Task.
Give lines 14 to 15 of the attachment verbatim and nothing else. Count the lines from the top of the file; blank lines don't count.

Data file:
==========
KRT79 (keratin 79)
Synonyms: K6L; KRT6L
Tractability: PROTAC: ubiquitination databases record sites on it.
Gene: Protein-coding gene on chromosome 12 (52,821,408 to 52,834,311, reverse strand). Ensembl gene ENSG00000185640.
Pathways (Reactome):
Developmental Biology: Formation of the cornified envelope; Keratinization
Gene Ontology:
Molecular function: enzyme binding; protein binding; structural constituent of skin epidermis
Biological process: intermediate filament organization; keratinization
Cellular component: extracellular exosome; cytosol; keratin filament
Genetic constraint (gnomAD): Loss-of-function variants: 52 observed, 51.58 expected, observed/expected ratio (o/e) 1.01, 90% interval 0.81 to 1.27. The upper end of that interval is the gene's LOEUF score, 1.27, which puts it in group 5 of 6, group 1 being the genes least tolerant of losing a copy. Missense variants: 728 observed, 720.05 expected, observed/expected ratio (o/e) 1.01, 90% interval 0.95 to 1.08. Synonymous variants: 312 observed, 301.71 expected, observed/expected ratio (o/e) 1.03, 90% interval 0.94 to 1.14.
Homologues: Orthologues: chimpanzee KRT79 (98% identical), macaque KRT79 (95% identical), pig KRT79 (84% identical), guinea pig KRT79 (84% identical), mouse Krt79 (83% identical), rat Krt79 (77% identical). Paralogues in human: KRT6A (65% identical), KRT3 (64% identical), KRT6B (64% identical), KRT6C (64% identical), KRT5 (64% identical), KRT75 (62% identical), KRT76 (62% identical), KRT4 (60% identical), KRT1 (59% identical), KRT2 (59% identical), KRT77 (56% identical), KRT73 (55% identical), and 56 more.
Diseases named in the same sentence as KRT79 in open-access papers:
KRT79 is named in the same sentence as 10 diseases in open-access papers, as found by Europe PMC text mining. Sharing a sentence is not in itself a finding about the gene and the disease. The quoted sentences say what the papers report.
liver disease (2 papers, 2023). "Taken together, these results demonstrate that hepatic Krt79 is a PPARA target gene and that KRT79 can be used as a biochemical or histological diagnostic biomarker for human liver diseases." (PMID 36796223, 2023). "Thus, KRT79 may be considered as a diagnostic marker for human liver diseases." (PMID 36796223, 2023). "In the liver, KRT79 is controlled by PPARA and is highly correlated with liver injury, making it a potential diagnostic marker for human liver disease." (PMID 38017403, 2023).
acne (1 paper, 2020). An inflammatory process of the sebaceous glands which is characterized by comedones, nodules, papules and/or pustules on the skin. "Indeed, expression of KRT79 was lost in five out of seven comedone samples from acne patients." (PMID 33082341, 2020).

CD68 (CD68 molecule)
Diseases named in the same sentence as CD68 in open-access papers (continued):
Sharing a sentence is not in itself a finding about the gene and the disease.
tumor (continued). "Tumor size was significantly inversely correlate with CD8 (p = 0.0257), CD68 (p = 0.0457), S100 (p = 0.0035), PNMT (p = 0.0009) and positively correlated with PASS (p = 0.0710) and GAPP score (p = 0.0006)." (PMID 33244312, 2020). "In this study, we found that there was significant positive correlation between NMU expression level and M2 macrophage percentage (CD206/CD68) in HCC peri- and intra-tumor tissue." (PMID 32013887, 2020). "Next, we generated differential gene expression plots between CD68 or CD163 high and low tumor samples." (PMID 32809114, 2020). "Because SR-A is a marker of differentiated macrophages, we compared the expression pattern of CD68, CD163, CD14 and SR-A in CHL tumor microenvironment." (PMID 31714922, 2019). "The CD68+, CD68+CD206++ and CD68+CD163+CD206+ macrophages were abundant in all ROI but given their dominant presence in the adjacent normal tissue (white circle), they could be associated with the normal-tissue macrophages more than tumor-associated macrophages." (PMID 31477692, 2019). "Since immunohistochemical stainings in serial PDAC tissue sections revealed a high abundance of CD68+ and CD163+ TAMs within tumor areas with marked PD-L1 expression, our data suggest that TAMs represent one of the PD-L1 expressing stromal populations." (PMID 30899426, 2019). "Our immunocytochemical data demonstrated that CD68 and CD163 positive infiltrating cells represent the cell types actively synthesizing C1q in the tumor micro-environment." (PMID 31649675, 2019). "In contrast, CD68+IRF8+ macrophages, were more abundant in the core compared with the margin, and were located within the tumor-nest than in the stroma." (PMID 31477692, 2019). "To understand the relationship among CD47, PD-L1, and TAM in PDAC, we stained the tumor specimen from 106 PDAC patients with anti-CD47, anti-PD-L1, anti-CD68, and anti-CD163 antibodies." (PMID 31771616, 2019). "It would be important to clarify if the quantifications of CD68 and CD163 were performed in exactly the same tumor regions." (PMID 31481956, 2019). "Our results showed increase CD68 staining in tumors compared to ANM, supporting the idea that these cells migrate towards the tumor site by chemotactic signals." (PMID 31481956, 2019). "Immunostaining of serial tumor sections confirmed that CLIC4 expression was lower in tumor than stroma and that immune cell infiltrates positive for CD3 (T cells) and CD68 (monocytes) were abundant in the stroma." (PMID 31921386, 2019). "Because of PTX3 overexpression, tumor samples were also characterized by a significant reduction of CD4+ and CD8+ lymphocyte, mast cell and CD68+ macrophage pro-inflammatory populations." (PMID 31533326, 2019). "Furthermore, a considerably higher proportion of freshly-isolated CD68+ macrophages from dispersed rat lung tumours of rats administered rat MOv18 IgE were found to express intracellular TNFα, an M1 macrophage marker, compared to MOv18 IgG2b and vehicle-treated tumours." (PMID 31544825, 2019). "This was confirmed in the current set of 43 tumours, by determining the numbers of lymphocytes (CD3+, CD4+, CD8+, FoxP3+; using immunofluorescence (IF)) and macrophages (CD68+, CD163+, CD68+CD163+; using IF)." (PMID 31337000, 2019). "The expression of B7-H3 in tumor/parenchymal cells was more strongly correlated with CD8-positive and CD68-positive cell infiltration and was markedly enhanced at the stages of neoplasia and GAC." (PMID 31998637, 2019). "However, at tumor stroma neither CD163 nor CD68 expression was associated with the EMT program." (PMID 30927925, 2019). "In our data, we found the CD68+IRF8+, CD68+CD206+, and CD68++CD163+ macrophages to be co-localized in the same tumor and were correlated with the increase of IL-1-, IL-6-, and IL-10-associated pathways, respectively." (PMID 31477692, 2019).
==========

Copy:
KRT79 is named in the same sentence as 10 diseases in open-access papers, as found by Europe PMC text mining. Sharing a sentence is not in itself a finding about the gene and the disease. The quoted sentences say what the papers report.
liver disease (2 papers, 2023). "Taken together, these results demonstrate that hepatic Krt79 is a PPARA target gene and that KRT79 can be used as a biochemical or histological diagnostic biomarker for human liver diseases." (PMID 36796223, 2023). "Thus, KRT79 may be considered as a diagnostic marker for human liver diseases." (PMID 36796223, 2023). "In the liver, KRT79 is controlled by PPARA and is highly correlated with liver injury, making it a potential diagnostic marker for human liver disease." (PMID 38017403, 2023).